BIOFUELS AND THE GREENHOUSE EFFECT
PUBLIC INFORMANCE - EDUCATION
1. Anastasopoulou Evangelia, PhD, MSc Chemist.
E-Mail: email@example.com tel: 2721082551, 6945203946
2. Karagkiozidis Polychronis, MSc Chemist, Secondary school education advisor.
E-Mail: firstname.lastname@example.org Site: www.polkarag.gr tel: 2310205997, 6944935177
Biofuels were the first kind of fuels that were used on the planet, however nowadays
biofuels are closely connected to the greenhouse effect. Greenhouse effect is a complex
problem that demands the collaboration of governments, scientists as well as ordinary
people in order to face it. It is essential though to understand that it also demands culture
and that the commonly referred to as environmental education is not enough.
With the present proposal we aim at enlightening the issue of biofuels and every one
who may be concerned, through the educational procedure, by pointing out the
exaggerations as well as the inaccuracies that were published from time to time from both
supporters and decriers.
WHAT ARE BIOFUELS
Biofuels are all those fuels that come from biomass. The term biomass refers to all the
dead parts of plants and animals, as well as to the waste products of animal’s metabolism,
like feces mainly from bovines.
Some biofuels are:
Firewood and charcoal, known form the prehistoric times.
Pellets (Figure1). They derive from drained and fragmentised parts of different kind of
plants after the appropriate mechanical treatment.
There can be converted into pellets: the by-products of wood treatment, like sawdust
and scrap wooden parts, the materials that are left from the cleaning and sanitation
procedures of forests like boles and bushes, the lops that remain form the trees, the
shanks of farming after the harvest of fruits like the shanks of corn, or some energy plants
that are cultivated for this purpose like cardoon (thistle-Figure2) .
Pellets are used as a substitute of firewood and coal in specific heaters (Figure3). They
also have many advantages over coal as far as the quality of the exhaust that is produced
Bioethanol. It concerns the well-known chemical compound ethanol or empirically
known as alcohol. The term bio ethanol suggests only its origin.
This fuel is produced in countries that use cheap materials for the production of sugar
containing solutions, which afterwards are converted to alcoholic solutions during the
process of alcoholic fermentation. The country with the greater production of bioethanol
is Brazil due to the appropriate weather conditions.
Biogas. Biogas is a gas fuel that is produced from wastes in specific industrial plants.
Gas is produced from the wastes of bovines with the methane to be the most abundant
Biodiesel. Biodiesel is a mixture of fatty acids esters with low molecular mass alcohols,
mainly methanol (Figure 4). Usually it is a mixture of the following esters:
CH 3[CH2]14COOCH 3, CH 3[CH2]7CH CH[CH 2]7COOCH 3, CH 3[CH2]16COOCH 3,
It derives from vegetable or vital fat during a specific procedure which is called,
transesterification, in chemical terms. The final product behaves in the same way like
diesel in internal combustion engines.
CHOCOR' + 3CH3OH RCOOCH3 + R'COOCH3 + R''COOCH3 + CHOH
Biodiesel is mainly produced in countries that spare cheap crude (prior to refinement)
seed-oil. In countries that have developed cattle breeding, like Ireland, biodiesel is
produced from fat that is rejected from butcheries.
The way to convert oils in bio-diesel is rather simple and it does not demand advanced
technology. In Greece there are produced 500,000 tones yearly, according to the data
from Greek Industrial Biodiesel Association.
WHY USE BIOFUELS (ADVANTAGES)
Using biofuels the following are achieved:
1) Not to depend upon mineral fuels, for economical reasons, especially for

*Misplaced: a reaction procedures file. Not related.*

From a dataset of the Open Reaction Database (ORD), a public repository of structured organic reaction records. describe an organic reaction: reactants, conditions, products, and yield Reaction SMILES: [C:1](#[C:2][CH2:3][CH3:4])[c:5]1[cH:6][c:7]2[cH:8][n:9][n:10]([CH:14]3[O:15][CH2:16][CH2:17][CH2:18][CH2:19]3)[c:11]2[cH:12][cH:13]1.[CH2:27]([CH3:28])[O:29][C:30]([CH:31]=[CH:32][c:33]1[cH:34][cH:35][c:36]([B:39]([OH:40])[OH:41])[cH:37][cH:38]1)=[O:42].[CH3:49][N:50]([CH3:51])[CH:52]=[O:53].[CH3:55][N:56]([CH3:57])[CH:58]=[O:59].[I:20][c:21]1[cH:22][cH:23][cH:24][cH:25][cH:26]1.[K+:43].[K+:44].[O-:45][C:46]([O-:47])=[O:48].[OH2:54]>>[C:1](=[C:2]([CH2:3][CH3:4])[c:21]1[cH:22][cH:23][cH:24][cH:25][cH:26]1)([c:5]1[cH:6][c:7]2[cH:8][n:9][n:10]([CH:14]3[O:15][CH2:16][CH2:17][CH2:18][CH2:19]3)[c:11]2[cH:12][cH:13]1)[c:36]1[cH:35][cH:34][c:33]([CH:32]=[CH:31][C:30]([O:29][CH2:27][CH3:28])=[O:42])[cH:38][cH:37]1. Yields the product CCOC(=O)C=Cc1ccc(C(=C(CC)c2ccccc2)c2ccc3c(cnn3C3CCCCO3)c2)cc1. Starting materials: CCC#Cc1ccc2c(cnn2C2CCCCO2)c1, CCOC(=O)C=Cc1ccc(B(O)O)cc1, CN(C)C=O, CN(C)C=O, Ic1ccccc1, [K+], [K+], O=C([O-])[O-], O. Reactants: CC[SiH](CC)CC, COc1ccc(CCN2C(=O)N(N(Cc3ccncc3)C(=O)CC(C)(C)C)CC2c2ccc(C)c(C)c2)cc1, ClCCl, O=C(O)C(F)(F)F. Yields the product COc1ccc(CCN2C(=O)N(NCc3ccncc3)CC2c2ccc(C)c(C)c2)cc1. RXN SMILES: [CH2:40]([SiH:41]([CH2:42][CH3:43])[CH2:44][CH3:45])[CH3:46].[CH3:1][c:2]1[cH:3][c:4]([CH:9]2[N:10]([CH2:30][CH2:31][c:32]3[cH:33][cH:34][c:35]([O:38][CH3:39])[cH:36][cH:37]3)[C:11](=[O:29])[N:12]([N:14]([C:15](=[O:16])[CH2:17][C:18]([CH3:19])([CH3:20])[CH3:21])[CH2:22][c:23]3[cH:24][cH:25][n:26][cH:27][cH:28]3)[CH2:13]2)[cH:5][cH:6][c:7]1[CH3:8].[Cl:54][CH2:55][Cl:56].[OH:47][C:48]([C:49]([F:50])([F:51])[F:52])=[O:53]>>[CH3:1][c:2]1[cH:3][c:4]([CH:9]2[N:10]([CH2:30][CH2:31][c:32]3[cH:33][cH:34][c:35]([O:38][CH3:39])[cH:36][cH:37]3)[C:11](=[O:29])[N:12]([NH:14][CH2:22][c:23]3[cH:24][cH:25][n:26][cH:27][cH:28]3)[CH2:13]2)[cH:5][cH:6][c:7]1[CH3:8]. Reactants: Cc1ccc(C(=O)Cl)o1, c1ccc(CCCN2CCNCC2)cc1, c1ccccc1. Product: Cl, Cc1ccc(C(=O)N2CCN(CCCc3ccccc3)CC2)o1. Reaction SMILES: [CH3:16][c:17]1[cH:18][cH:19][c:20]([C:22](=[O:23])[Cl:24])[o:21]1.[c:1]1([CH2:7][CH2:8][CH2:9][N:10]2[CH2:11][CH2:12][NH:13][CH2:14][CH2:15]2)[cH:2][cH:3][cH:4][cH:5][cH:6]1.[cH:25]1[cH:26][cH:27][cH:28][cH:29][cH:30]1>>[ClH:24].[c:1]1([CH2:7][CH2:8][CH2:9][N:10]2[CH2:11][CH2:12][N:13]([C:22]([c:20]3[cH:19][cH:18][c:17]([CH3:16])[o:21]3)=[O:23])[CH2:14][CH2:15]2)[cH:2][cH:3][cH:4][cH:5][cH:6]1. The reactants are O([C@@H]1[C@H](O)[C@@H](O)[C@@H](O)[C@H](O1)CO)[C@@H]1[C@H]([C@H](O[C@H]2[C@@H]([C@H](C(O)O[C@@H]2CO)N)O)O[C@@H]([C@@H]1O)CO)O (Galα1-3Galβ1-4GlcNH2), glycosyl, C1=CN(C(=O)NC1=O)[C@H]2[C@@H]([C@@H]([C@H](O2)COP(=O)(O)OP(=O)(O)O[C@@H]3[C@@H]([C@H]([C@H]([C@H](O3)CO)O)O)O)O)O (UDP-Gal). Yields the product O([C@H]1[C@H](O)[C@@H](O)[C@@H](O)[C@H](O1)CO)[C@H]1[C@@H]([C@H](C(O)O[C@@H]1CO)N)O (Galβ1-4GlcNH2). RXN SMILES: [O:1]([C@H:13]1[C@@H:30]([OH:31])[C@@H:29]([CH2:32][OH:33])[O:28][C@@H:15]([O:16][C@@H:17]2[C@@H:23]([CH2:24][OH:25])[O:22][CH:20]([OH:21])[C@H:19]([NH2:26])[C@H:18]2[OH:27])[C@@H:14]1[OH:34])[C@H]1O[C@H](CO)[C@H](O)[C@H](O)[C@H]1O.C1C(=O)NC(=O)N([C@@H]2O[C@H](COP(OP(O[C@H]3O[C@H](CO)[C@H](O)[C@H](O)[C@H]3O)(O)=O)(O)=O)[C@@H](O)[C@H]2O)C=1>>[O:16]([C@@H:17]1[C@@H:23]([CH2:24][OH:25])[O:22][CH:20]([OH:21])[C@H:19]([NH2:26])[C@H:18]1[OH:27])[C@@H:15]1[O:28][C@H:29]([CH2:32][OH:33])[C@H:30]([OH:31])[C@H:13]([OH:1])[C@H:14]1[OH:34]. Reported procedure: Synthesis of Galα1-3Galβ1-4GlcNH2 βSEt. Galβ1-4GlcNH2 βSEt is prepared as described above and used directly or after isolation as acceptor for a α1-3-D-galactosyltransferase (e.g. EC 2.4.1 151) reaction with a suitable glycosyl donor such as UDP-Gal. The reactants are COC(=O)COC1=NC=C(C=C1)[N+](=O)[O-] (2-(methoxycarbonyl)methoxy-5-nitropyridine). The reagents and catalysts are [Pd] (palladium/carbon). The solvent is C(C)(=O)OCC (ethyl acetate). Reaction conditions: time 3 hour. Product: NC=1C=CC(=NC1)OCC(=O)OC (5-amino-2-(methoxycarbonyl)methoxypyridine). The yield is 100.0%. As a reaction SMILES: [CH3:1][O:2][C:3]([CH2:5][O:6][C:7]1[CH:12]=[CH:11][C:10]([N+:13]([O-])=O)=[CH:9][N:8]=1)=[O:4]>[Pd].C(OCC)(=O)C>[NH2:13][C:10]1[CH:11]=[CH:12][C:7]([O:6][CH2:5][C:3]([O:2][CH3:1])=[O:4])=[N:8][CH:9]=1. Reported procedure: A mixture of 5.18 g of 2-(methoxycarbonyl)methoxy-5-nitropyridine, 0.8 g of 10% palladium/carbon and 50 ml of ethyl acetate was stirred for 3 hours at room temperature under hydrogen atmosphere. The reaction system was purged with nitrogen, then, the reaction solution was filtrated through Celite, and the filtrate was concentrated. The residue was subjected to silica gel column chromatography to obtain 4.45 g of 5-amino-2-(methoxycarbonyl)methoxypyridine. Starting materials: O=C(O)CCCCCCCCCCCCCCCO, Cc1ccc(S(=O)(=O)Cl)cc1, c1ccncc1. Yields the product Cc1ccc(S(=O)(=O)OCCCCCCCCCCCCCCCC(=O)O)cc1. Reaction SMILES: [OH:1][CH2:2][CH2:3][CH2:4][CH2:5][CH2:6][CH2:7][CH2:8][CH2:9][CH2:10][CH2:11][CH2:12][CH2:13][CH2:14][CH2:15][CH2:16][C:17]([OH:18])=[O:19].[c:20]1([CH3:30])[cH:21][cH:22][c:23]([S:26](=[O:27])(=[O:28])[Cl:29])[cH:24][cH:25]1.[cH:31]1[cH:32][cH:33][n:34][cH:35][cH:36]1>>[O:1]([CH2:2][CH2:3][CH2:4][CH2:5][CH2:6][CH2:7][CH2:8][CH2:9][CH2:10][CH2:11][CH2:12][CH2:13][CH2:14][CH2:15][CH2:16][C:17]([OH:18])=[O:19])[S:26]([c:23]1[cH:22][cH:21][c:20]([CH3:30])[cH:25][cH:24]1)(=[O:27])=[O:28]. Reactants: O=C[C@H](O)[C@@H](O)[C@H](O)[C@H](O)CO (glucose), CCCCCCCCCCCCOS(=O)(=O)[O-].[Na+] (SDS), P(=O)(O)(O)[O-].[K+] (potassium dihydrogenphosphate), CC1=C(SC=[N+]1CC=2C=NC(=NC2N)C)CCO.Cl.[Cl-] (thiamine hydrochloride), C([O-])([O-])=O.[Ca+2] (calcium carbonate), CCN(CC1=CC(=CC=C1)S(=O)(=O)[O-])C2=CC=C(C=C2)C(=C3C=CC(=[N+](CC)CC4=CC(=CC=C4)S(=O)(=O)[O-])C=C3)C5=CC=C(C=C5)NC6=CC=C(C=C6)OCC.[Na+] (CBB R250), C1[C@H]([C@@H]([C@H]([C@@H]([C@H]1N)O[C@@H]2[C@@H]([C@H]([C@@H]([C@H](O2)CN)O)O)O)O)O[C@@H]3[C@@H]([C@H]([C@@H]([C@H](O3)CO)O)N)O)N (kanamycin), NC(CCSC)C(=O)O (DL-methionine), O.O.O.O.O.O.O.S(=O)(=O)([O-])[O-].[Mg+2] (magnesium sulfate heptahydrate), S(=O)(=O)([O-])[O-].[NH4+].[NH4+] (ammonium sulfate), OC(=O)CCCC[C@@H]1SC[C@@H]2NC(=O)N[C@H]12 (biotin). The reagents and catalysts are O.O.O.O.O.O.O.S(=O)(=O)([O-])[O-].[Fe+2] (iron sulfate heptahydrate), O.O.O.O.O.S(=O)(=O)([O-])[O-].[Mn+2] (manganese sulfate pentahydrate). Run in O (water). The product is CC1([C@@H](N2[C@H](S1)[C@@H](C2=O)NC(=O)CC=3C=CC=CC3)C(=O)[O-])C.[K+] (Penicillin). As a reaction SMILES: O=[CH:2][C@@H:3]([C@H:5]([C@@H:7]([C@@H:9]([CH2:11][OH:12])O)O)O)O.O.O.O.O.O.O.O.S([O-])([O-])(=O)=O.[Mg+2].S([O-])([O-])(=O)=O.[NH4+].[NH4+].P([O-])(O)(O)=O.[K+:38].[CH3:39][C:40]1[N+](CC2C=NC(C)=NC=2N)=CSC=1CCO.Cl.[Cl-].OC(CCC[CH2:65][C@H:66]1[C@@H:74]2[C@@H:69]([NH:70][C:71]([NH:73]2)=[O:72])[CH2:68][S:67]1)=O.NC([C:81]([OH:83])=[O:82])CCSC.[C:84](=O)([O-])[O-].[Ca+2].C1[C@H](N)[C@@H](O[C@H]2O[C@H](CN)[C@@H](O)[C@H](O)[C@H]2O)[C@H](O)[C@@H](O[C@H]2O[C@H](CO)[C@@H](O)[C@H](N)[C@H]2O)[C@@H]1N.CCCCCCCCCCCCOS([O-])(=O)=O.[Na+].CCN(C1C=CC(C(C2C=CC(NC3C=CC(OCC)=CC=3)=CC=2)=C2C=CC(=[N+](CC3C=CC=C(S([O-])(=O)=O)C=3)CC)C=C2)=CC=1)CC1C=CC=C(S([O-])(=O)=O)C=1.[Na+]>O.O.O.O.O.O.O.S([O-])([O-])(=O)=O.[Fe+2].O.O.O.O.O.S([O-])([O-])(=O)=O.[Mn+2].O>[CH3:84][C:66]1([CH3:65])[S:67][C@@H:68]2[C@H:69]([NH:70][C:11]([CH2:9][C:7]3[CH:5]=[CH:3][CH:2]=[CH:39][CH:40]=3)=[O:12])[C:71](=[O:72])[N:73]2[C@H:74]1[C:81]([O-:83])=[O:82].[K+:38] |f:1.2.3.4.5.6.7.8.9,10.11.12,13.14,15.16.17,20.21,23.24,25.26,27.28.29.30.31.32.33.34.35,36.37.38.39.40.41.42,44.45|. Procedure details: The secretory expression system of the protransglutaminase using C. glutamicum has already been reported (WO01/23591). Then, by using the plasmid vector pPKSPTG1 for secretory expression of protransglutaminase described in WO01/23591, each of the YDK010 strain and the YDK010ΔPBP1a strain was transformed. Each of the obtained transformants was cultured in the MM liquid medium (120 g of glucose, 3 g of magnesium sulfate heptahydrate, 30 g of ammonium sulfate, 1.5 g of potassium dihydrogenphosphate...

countries that do not possess them.
2) Limitation of emissions of greenhouse gases.
BIOFUELS HAVE AN ADVANTAGE OVER MINERAL FUELS AS FAR AS THE
EMISSIONS OF GREENHOUSE GASES ARE CONCERNED
The statement that biofuels do not charge the atmosphere with CO2 emissions, or they
slightly charge the atmosphere, seems extravagant to many people, as they wonder how it
is possible their combustion (like firewood), during which great quantities of CO2 are
produced, not to contribute to the enhancement of the atmosphere with the particular gas.
The interpretation is obvious in the following examples:
If the dead logs of trees are not utilized, after the lapse of several years, they are
converted to inorganic compounds during the process of decomposition and the
interference of insects, bacteria and stems. The above procedure is characterised with the
biological term: ‘degradation’.
During their conversion to inorganic compounds though, the same amount of CO2 is
produced with the amount that would have been produced from the combustion of wood.
This amount of CO2 corresponds to the quantity of CO2 that was taken on from the plant
during the process of photosynthesis in order to form the specific quantity of wood.
From the above it is clear that the combustion of firewood and charcoal does not charge
the atmosphere with CO2.
The above applied a few decades ago because: At our time in order to cut trees,
machines (band saw) are used that use benzene, a product of crude petroleum. In order to
chop up and transfer wood, also machines are used that consume products of crude
petroleum. So, firewood as bio-fuel is not quite clear.
The same thing applies to current biofuels, which also contribute to the greenhouse
effect, each one with a different percentage. This happens because the procedure of
producing pellets, bio-ethanol and bio-diesel demands industrial plants which consume
among other things electric power. It has been calculated that for every KWH consumed,
the atmosphere is charged with one Kgr of CO2.
As far as the other components of biomass are concerned, we have the following
conversions: Nitrogen is converted to Ν2, if the combustion takes place in low pressure
and temperature conditions; oxygen is converted to CO2 and S to SO2, independently of
the combustion conditions.
Though, during the function of internal combustion engines, nitrogen oxides are
produced from the components of the atmosphere due to the fact that high pressure and
temperature are developed.
Also, some types of biofuels produce greater quantities of NO2, in internal